Police are searching for more than a dozen Egyptians and local tribesmen believed to have played a direct role in the weekend attacks in the Red Sea resort of Sharm el Sheikh, senior security officials said Wednesday, according to The AP. In the deadly explosions 88 people were killed, 44 of whom are thought to be Egyptian, with many others from various Arab countries.
The search for suspects is currently focused on Egyptian nationals thought to have formed cells in the Sinai region, according to AP. On Tuesday, nearly 70 suspects were taken into custody from local Bedouin villages; since the bombings, nearly 140 suspects have been arrested.
The more localized hunt is currently underway the suspects behind the bombings, many of whom are local Bedouin tribesman from the Sinai Peninsula.
Several of the suspects are believed to have been connected to the October Sinai bombings in Ras Shitan and Taba and have been missing ever since the October attacks.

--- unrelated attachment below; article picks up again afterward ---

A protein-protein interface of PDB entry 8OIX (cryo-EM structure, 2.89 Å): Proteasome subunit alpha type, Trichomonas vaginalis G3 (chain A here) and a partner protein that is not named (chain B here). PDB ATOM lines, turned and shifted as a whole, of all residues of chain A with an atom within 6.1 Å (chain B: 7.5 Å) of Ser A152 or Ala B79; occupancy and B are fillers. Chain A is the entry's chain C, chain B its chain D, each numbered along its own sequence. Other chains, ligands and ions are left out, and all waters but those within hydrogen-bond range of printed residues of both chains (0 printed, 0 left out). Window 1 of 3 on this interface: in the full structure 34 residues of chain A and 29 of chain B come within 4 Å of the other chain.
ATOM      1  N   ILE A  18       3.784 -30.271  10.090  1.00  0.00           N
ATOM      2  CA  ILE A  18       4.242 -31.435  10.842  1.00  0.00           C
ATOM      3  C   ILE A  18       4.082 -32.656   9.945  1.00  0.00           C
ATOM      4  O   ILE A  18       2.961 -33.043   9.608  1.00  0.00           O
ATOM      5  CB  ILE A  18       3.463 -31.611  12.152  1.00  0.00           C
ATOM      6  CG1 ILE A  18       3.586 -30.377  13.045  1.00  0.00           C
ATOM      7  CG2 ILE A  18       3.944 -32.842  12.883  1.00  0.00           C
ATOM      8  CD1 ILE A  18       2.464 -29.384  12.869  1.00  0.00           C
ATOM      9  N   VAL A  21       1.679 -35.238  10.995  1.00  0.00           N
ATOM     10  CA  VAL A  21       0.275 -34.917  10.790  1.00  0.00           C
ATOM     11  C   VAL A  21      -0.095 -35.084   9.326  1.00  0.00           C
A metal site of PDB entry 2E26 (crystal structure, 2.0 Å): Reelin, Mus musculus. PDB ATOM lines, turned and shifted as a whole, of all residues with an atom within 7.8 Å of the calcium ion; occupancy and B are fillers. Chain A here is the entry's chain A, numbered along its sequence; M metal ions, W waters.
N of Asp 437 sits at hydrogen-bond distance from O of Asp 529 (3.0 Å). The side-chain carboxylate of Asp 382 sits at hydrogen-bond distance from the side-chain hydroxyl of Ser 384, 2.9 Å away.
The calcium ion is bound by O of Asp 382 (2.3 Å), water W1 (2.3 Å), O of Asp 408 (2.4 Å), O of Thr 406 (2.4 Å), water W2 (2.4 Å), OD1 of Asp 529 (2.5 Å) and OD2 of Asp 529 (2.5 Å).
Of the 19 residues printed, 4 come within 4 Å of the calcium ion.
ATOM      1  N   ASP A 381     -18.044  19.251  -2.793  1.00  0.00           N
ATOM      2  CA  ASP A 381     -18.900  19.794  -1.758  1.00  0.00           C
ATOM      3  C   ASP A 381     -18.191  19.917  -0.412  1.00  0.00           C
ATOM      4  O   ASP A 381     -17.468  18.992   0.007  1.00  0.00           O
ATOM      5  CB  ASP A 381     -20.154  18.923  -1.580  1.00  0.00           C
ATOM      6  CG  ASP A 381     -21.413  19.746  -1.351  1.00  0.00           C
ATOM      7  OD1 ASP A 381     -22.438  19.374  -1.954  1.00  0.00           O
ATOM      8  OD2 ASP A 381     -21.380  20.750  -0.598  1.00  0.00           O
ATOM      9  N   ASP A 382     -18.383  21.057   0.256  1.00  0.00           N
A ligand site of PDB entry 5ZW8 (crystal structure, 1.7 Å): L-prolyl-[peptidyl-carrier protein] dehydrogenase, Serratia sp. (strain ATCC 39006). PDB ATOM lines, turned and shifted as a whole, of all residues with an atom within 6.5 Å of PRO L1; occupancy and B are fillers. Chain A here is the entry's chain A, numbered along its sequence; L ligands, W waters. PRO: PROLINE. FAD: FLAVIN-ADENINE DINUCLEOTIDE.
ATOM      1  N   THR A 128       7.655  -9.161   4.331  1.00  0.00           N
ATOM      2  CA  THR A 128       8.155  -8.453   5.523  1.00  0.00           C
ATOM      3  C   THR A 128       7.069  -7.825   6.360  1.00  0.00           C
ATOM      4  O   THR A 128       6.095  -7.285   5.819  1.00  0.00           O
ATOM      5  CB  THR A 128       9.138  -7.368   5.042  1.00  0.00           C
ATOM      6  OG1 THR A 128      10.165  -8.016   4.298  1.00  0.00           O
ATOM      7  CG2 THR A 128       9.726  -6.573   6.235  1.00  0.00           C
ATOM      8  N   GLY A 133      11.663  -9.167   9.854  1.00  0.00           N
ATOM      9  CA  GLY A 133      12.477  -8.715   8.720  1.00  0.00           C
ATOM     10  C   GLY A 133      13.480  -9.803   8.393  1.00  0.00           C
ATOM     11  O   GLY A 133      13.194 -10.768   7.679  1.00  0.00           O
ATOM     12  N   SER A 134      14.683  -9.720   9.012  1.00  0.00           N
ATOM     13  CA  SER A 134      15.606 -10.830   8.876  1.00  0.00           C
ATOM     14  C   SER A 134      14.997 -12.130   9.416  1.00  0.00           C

Muslim to Muslim violence
In the wake of conclusions that those behind last Saturday's Sinai attack are Egyptian nationals, many fear a spread in similar Muslim to Muslim violence in other countries in the Middle East.
Speaking to the New York Times, Lebanon-based Hamas representative Osama Hamdan expressed concern about the phenomenon. "We have to discuss what is happening and why we are facing this issue now and how we are suppose to solve it". Hamdan went on to explain the concept of tafkir, which has been used to justify such acts against Muslims. "The concept of takfir effectively says that people who cooperate with an organization, system or even an individual who is deemed un-Islamic can themselves be deemed un-Islamic." Hamdan added however, that "The idea of takfir is not generally an acceptable idea for Muslims ".
Hamas condemned the Sinai attacks.
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